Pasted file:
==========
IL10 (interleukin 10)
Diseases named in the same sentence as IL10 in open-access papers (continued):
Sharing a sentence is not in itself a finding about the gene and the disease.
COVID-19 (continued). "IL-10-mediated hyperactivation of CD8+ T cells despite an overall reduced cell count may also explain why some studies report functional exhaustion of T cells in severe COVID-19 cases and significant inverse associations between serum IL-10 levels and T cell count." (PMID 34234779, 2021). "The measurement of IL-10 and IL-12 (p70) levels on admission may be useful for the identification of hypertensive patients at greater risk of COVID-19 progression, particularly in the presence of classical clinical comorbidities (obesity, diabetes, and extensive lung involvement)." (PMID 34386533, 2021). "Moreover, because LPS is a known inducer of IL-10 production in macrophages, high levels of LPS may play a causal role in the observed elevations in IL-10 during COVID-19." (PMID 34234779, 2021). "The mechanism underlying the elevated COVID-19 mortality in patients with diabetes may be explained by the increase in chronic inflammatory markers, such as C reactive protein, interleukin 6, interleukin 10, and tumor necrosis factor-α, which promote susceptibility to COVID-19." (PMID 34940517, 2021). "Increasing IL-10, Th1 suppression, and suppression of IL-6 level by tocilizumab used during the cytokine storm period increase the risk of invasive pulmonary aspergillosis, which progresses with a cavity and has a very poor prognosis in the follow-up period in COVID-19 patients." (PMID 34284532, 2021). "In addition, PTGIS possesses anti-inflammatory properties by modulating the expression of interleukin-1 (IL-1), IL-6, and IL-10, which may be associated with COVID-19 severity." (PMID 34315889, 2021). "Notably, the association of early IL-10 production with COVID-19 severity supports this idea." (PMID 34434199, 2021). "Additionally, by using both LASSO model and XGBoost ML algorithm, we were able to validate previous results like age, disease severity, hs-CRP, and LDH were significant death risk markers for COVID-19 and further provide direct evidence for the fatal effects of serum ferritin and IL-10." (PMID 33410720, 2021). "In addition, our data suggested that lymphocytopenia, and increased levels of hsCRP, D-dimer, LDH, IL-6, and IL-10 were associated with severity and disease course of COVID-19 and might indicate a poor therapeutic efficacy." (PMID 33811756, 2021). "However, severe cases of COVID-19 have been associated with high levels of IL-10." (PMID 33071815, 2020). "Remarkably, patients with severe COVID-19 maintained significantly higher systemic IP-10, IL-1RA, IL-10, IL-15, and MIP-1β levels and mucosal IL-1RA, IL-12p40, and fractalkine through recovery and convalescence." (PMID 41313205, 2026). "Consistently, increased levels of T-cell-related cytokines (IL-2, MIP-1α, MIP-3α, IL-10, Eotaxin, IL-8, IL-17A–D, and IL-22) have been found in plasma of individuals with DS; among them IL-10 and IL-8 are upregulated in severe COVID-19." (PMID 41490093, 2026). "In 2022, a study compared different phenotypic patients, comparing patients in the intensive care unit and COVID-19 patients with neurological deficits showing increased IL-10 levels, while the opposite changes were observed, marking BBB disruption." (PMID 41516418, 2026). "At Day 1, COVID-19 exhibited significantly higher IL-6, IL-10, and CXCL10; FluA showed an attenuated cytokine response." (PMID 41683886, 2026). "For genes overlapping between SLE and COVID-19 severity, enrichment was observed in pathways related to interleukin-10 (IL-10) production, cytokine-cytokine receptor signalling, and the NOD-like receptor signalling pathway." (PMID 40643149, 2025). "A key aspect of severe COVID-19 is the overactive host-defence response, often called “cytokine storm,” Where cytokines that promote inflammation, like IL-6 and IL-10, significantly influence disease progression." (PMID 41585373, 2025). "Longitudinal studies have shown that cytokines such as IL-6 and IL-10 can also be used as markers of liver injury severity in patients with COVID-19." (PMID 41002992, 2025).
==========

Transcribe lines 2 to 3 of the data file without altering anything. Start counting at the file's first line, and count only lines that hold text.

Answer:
Diseases named in the same sentence as IL10 in open-access papers (continued):
Sharing a sentence is not in itself a finding about the gene and the disease.